Wine and Food in Arlington

A page about the best places to find good wine, whether it's a store or a restaurant.

Name: WineGeek
Location: Arlington, Virginia

Wednesday, January 23, 2008


Not entirely dead! I'm back working in an office so I haven't been able to take delivery of many internet wine shipments. This has put a bit of a crimp in my review habits, but mostly I've had my time and attention sucked into other areas.

This just in - Sebastiani 2005 Cabernet Sauvignon is also good! They've raised the price a bit each year since 2003 and rightfully so. At $17 it's a good wine but not a great deal anymore. Costco may have it at the old price of $13 but I haven't been there to check the last few months.

Wines that I've recently sampled from my Sacramento/Gold Coast trip are still excellent, in particular Vino Noceto and Cooper. My high rankings weren't just due to the thrill of being there.

Tuesday, May 22, 2007

Wine Temperature

Here's a handy gadget to make certain your wine is at a perfect temperature. It is quite true that a few degrees makes a big difference in the flavor of wine (and beer for that matter). Still, I see this as an impractical toy except in special circumstances such as a tasting. Many recommend putting a red wine in the fridge for about 1/2 hour before consumption, and in general I agree with this. It depends on the temperature range of your storage facility - shoebox, closet, what have you. Once you take it out to drink it will warm steadily unless you occasionally put it back into the fridge. Who wants to go through that hassle?

It is kind of funny to see what lengths people will go to get the "perfect" glass of wine.

Thursday, April 19, 2007

Riches of Gold Country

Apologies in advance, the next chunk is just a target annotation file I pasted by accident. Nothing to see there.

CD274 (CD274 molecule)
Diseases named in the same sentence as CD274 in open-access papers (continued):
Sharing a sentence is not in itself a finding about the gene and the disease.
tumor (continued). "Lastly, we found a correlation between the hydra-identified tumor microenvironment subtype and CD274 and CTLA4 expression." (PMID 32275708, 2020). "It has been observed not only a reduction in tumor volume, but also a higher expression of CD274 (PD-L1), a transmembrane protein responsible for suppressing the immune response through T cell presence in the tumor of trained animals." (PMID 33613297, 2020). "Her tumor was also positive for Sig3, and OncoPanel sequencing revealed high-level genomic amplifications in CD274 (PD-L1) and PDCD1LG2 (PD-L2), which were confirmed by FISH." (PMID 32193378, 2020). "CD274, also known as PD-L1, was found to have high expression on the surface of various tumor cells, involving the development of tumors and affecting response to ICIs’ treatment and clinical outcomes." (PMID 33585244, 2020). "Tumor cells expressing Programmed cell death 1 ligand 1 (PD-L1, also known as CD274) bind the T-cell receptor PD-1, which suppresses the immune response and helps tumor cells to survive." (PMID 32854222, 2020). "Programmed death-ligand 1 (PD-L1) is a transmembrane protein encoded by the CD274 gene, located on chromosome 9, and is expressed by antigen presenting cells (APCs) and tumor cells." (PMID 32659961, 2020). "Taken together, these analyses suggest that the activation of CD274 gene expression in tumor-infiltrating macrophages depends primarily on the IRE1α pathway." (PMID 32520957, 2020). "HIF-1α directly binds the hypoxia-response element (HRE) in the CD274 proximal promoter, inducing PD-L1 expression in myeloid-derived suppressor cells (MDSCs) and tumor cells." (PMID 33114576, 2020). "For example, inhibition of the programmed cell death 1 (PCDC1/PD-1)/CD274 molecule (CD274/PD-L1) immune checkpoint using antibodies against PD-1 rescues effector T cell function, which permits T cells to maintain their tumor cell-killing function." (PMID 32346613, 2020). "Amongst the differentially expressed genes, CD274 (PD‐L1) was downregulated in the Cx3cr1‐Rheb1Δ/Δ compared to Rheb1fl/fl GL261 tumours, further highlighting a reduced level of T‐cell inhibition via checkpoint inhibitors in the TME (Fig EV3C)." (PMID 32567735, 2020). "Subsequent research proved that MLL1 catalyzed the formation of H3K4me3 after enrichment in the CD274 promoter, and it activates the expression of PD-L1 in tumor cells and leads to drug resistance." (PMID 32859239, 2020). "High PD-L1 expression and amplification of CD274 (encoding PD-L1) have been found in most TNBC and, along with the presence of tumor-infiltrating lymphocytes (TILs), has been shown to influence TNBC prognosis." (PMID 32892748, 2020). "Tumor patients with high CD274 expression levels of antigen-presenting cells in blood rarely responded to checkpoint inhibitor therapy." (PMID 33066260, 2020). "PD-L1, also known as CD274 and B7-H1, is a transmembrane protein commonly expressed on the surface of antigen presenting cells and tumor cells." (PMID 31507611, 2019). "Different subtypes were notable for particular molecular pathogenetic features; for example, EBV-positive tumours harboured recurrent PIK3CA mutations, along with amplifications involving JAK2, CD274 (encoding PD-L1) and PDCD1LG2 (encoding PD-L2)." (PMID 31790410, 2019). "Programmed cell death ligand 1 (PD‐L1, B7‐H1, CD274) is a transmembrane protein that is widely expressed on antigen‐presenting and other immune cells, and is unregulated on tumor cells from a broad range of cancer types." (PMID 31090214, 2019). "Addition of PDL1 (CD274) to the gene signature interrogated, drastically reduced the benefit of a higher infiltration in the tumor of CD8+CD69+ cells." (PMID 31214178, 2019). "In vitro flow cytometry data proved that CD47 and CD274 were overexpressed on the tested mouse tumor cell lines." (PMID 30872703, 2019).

It was my great fortune to return to Sacramento last weekend and visit with old friends. Although it wasn't planned at the time it turned into a fabulous wine weekend, with visits to both El Dorado and Amador Counties.

After procuring a suitable touring vehicle on Friday at the 16th street Hertz (Avis was a bust) we proceeded out "the 50" into El Dorado County. The weather was beautiful, sunny and fairly cool, and the vision of the Sierra Nevada rising above the unfolding highway memorable. Our first stop was at Jodar Winer in the village of Camino. The approach to Jodar was a good harbinger of the El Dorado winery experience; a narrow road curves up into stands of pine and dogwood. The sign for the local nursery, advertising spring flowers, towers over the small placard for Jodar's tasting room. The tasting room for Jodar is a bit unusual because it's not co-located with the vineyard itself. Apparently where the grapes like to grow is not always the easiest place to get to.

The wines at Jodar are nice and the environment is quite friendly in a lesbian-hippy sort of way (I mean no offense to lesbian hippies here! Some of my best friends are lesbian hippies!) The Zinfandel and Cabernet Sauvignon distinguish themselves by a distinct smoothness and roundness. What sticks in memory most vividly from Jodar is not the wine; the accompanying banana-flavored chocolates served with the port and the view extending over a local reservoir combine to make Jodar a most pleasant experience.

Wednesday, April 04, 2007

Gadgets for Wine Geeks

While I can't say I'd ever use the items here, they make for entertaining reading. The intelliscaner is something that I've been wanting for a comic and book collection. If only it weren't $300!

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Sunday, February 18, 2007


I first started experimenting with Gigondas wines about 10 years ago, when my income was much less (a recent cleaning of my files revealed that in 1997, my take-home was 20% of what it is now. Yes, that's a 5x increase in the last 10 years...). My most poignant memory of the grape comes from a business trip to Chicago. I had yet to spend my per-diem for the day; I spent 1/2 on a good bottle of Gigondas (about $40, but I don't recall exactly) and the rest on excellent pasta and an appetizer.